The Bournemouth group had a stall at an event for 400 girls with activities and resources: mindfulness chocolate eating, choose-your-story booklet, business cards with messages about healthy relationships, and a message board where the girls wrote empowering messages to other girls/women.  A large amount of teachers were present at this event and requested more of the material to be able to distribute to their students.

I think the choices the groups made in terms of their social action projects is really telling regarding the importance of that sisterhood - how a connection of women where trust and understanding is fostered through sharing stories is incredibly powerful.

So the project certainly had an impact in the wider communities. But for us the most important thing was actually the impact the programme had on participants.  As a result of the training, applicants have:

  •         Applied and got accepted to higher education
  •         Increased confidence in applying for managerial roles
  •         Changed jobs to more senior position
  •         Considering going into politics
  •         Established a women’s group
  •         Auditioned and got a part in a play

After completion of the training:

84% of the participants felt comfortable as a leader

85% were confident in speaking in front of others

94% were confident in their ability to create social change

And 90% saw themselves as a future leader

The running theme in the feedback we have received is that this training has increased the self-confidence and self-worth amongst the women.  Perhaps this is the most important outcome. I think what we did with the training that was so profound and perhaps unanticipated by us was that we provided the opportunity to self-reflect. This self-reflection made a lot of women realise that actually they do have a lot of leadership skills and that they are actually leaders in their own right, not despite of what they have been through but with their experiences as an asset. I think I would like to finish up this presentation with a few quotes from the women involved that I think shows the impact/change that this programme enabled:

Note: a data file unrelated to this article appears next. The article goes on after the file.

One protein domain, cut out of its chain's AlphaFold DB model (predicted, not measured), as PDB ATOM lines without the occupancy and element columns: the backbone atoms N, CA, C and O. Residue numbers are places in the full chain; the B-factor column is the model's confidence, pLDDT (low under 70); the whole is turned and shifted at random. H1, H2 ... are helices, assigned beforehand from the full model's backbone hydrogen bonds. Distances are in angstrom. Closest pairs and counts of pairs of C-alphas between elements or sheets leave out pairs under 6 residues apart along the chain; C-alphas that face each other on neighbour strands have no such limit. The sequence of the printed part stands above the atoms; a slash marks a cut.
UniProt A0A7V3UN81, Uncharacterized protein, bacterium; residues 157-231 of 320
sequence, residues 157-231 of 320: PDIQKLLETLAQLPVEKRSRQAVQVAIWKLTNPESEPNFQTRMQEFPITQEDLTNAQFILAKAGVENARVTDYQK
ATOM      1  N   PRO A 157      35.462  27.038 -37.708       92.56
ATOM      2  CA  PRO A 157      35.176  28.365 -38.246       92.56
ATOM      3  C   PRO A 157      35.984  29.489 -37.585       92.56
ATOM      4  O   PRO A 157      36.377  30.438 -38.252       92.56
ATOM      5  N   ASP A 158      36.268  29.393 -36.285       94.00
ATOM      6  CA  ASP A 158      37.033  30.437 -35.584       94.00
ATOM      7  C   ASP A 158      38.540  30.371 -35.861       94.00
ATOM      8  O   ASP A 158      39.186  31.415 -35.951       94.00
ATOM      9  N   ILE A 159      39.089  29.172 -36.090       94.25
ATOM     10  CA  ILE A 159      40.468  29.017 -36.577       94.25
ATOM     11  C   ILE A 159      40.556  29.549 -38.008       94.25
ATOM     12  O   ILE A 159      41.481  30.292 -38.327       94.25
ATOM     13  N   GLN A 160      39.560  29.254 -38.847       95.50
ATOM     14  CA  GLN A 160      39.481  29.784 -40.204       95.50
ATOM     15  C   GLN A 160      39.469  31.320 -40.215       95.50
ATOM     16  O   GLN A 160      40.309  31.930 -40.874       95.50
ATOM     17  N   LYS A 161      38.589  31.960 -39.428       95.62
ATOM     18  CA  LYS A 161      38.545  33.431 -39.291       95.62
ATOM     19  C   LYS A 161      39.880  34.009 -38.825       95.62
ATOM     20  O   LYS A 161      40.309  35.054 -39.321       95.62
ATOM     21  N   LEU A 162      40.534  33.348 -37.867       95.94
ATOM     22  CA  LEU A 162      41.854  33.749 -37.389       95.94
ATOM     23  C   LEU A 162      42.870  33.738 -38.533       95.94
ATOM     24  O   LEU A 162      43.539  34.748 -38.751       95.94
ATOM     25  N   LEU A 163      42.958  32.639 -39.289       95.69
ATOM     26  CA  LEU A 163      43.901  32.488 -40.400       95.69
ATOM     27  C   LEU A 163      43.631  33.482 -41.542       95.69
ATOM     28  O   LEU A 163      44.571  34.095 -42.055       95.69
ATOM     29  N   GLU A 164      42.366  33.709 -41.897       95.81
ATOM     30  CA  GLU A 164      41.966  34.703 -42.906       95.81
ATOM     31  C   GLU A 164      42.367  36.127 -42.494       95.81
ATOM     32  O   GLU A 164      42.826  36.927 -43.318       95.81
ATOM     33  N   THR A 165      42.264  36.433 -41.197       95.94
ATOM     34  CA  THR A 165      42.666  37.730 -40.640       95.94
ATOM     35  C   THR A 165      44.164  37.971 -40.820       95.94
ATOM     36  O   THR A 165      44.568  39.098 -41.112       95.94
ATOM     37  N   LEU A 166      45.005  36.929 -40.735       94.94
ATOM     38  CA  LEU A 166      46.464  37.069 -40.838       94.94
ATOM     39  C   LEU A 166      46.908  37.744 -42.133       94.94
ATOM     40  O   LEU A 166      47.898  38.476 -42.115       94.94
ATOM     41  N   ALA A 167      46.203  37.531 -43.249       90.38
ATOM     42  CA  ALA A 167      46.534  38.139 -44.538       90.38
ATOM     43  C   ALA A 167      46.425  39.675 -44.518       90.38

“On a personal level this training has helped me immensely. I had lost a lot of confidence in myself for many reasons over the years. This course has lit a fire in my belly again. It has reminded me who I am, who I can be and what I can do.   On a professional level I have so many ideas to go forward with in our charity. This will hopefully involve our local community”

“Personally, I have learnt to take charge in life and have more self-confidence in myself I have control of how my life story is going to turn out. I have also learnt to love myself more and take time out for myself. If I look after myself, it will make it easier for me to look after others and make a better impact in my community. The training has empowered me to get involved with other women lead projects in the community. “

“The impact of this training on me personally has been huge actually. I have found so much more confidence in my abilities to manage projects and create something. I have increased confidence in public speaking also, and feel incredibly empowered to have my voice heard. These skills and increased confidence will also enhance my professional life and job role. In the community I hope that the booklet will encourage people to reflect on their own journeys and in doing so, to appreciate their experiences and how far they have come in life. I hope it will encourage people to have their voices heard and to recognize there are so many common threads in what we all experience”

“I think the training has allowed me to build my confidence as a leader. Previously I would not have described myself as a leader but the training allowed me to recognise that I am indeed a leader. In the future I will be more likely to put myself forward for leadership roles”


This talk was delivered by Evelina Svensson at the Special Event "Deeds and Words: The Women's Sector Creating Change" on 21 March 2019. The talk has been adapted to suit blog format.

Feminist Leadership